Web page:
Monday, March 24, 2008


Since I will be putting in a new propulsion system and will no longer need to use diesel fuel. I needed to remove the remaining fuel in the on board tank. But, how to remove the fuel? I looked around the boat and found my . I usually used it to change the oil in the engine. It works by a vacuum principle. In order to make it work in removing the fuel I would need to use an adapter. The photo below shows the fuel tanks normal configuration.

This shows the fuel line connected to the fuel shut off valve. First I remove the fuel line and shutoff valve. I next screw in an adapter to which I attached the hose that goes to the Topsider container as shown in the photo below:

Another advantage of using the Topsider to empty the fuel tank is the clear hose allows you to check the condition the fuel as it is removed from the fuel tank. Once you have connected the Topsider hose it is just matter pumping the fuel into the Topsider container .

It holds about two gallons so you may need to transfer to another container a few times to empty the fuel tank. But, it is relatively easy and clean way to empty the tank. Unfortunately, my tank was 3/4 full so I had to pump out about twenty gallons. But, the good news is I gave it to a lobster man who was working on his boat. With diesel fuel prices at $3.50 a gallon he really appreciated it. Plus I did not have to lug the fuel it to a recycling center. I am also hoping that he might drop off a lobster or two this summer when I am on board. I call that a win win situation.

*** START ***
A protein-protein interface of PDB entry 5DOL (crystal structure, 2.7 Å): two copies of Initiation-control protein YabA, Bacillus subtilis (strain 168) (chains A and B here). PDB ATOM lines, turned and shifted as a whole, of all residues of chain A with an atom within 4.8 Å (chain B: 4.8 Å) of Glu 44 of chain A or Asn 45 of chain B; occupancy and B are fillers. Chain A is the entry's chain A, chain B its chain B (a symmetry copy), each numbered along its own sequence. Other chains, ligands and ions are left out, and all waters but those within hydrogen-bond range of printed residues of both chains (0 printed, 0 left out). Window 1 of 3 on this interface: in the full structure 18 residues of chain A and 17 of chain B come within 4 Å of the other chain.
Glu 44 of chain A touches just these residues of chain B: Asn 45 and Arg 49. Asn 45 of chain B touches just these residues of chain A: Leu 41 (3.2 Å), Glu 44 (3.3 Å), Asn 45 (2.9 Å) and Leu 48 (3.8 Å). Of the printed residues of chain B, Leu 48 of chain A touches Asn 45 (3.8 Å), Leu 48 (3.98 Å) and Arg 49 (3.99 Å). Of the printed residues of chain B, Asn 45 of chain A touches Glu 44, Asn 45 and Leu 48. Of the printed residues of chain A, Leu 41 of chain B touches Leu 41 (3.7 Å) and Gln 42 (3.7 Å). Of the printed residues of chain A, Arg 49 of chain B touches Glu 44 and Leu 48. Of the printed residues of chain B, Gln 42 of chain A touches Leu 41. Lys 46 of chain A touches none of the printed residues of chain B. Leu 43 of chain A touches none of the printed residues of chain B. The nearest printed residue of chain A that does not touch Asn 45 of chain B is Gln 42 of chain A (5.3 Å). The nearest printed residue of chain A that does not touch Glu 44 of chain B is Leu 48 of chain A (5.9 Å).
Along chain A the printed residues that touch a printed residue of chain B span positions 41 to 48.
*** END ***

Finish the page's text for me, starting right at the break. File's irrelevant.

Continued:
Sunday, March 16, 2008

A vacation escape?

Well after finishing up with getting the engine out of the boat my girlfriend had arranged a vacation for us. We would be chartering a 47 foot Lagoon catamaran out of Belize City. After a summer on spent on the mooring and a November in the boatyard I was ready for some warm water sailing. As we got settled into our cabin I noticed this hatch. It is not for scenic viewing it is an escape hatch in case the boat flips over. Watch the video and you can almost feel the rage of the sea trying to get into the cabin and you will understand why I like monohulls.


Westerbeke engine control panel

Removing a Westerbeke diesel engine

Before beginning to remove the engine I will need to make room. The table needs to be removed and all the cushions removed in what could turn out to be a messy job in removing the engine.

Here is the Westerbeke 27 as it sits in what one mechanic called the tunnel. This is actually the rear of the engine which faces toward the bow of the boat. The V drive transmission is shown at the bottom of the photo. Not a lot of room to work in there so I will